The eagerly anticipated Cake and Bake Show took place at London Earls Court this weekend. With show tickets long sold out, January sale style queues of enthusiastic baking fans staked their place to get inside.
Billed as the first live event dedicated to cakes, breads and the art of baking, visitors were surprised to find more than a sprinkling of sugarcraft brands dominating the exhibition stands. As well as the demos people go to these shows for the shopping. Purchasing opportunities for bread and pastry makers proved far fewer than for piping bag princesses and cupcake connoisseurs.
On paper, The Cake and Bake Show should be a more mainstream day out than the longer established “Cake International” sugarcraft show. Headline acts of Great British Bake Off judges Mary Berry and Paul Hollywood were supported by names including Baking Mad’s Eric Lanlard, pastry guru Richard Bertinet and Fabulous Baker Brothers’ Tom Herbert.
Baking and cake decoration are two different disciplines, you’d not expect to attend a knitting fair and discover it full of specialist embroidery. Amidst the sugary backdrop there were also some sticky organisational situations arising.
The Cake and Bake Show Facebook wall tells a tale of frustrated exhibition goers queuing thirty minutes or more to spend their dough at limited selection of food sellers (and indeed a penny in the ladies).
Others who had paid money on “classes” were disappointed to discover they’d signed up to seated demonstrations that were just as easily watched for free by people standing behind. People bagged seats 90 minutes in advance for the slot to watch Mary Berry. Many left earlier than planned with legs crossed and stomachs rumbling.
Like Westfield on a Saturday in December, getting everything you wanted out of The Cake and Bake Show was possible but exhausting. Earls Court 2 is a hideous venue (soon due to be knocked down) and the exhibition hall was laid out in a baffling triangular layout. Difficult to navigate, many stalls were easily missed. Pinch points felt like Holborn tube station on a Monday morning.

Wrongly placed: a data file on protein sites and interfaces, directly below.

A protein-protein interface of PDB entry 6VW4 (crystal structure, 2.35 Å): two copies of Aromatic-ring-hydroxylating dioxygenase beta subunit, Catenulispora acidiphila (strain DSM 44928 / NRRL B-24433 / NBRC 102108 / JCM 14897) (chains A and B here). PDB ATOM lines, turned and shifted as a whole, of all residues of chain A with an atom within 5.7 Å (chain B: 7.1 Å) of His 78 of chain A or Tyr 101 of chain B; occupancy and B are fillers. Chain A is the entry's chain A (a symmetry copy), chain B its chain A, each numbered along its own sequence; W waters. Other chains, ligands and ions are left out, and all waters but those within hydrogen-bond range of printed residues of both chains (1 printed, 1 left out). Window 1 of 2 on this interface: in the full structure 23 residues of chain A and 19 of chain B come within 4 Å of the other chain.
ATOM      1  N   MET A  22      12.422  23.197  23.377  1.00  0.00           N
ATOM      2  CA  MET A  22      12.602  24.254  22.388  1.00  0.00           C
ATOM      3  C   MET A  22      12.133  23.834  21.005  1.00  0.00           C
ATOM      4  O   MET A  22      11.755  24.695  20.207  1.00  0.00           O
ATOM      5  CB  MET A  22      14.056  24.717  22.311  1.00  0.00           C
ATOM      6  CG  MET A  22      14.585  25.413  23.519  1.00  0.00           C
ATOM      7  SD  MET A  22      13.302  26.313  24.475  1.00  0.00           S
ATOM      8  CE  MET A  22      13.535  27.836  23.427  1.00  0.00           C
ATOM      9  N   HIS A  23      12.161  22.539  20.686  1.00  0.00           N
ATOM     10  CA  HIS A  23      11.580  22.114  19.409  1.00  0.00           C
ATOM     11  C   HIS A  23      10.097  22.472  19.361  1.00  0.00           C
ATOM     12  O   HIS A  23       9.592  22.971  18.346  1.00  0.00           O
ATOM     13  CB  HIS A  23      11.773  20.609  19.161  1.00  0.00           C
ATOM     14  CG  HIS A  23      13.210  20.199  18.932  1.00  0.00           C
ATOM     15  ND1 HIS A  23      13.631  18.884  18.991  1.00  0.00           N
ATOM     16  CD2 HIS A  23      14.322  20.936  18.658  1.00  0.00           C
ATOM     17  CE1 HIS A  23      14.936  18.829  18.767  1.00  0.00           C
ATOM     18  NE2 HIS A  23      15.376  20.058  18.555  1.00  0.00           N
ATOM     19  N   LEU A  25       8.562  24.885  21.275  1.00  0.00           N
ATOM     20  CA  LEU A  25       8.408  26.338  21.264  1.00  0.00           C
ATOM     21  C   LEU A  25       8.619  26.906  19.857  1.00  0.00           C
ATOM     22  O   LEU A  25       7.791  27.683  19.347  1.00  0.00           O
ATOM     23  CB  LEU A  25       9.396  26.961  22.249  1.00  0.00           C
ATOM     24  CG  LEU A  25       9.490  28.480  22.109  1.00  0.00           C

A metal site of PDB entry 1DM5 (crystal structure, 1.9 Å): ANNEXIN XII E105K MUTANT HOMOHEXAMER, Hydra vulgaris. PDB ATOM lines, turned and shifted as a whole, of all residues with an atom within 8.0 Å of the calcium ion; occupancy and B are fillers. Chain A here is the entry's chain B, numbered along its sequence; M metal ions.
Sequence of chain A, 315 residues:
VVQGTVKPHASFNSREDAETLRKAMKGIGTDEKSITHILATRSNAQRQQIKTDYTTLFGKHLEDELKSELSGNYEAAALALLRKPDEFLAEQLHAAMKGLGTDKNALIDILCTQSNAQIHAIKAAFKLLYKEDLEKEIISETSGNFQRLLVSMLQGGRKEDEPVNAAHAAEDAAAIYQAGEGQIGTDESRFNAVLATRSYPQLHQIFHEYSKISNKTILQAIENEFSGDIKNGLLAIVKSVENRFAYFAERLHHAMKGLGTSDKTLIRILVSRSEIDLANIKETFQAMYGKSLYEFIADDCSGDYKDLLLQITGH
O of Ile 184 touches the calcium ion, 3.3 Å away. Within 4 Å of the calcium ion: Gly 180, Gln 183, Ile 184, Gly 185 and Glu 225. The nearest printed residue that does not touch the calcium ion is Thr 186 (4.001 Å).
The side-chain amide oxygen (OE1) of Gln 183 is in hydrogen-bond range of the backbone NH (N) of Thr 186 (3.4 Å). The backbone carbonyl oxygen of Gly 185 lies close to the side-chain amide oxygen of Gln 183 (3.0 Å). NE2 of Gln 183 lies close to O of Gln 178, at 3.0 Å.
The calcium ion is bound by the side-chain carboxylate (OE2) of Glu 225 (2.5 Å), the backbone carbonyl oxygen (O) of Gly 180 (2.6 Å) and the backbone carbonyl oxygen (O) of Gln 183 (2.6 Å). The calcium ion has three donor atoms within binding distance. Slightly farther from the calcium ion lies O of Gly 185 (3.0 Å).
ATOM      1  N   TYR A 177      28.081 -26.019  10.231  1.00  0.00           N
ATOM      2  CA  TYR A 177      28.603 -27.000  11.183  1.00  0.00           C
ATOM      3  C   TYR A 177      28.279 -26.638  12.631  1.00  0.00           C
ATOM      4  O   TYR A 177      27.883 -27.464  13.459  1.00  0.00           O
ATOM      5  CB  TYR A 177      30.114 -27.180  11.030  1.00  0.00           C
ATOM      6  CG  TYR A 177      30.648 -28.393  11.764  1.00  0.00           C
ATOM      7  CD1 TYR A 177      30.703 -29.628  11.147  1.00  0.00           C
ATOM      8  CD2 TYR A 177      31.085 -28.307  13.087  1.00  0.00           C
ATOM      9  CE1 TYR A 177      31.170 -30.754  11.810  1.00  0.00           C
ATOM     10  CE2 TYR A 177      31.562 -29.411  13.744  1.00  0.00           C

The Cake and Bake Show will return in Manchester, April 2013. Follow my tips below to be prepared.
How to survive The Cake and Bake Show:
- Wear thin layers of clothing as if shopping in the sales.
- Keep your hands free by carrying a light weight ruck sack. I recommend the ultralight foldaway rucksack by Flylites.
- Withdraw cash from an ATM before you get anywhere near the venue. Many stalls may not take card payments below a certain spend.
- Fill your tum and empty your bladder before going inside. Take your own water bottle but don’t drink it until you’re about to leave.
- Research the programme in advance and decide which sessions you’d most like to see. Coincide waiting for these to start with eating your packed lunch.
- Avoid weighing yourself down with purchases too early. Scout around deciding what you’ll come back and buy later. Don’t be someone lugging around a giant plastic cupcake box unless you’re on your way to the exit.
- Haggle stall holders for better prices, especially if you’re buying any items in bulk towards the end of the show.
If the above sounds like too much hard work, you could always Skyplus reruns of the Bake Off, stock up on Fiona Cairns cookies, Paul Hollywood breads and Mich Turner cakes from Waitrose then surround yourself on the sofa with books, magazines and the Squires catalogue. Oh hello, that’s how I spend most of my time anyway…
Did you go the The Cake and Bake show? How was it for you?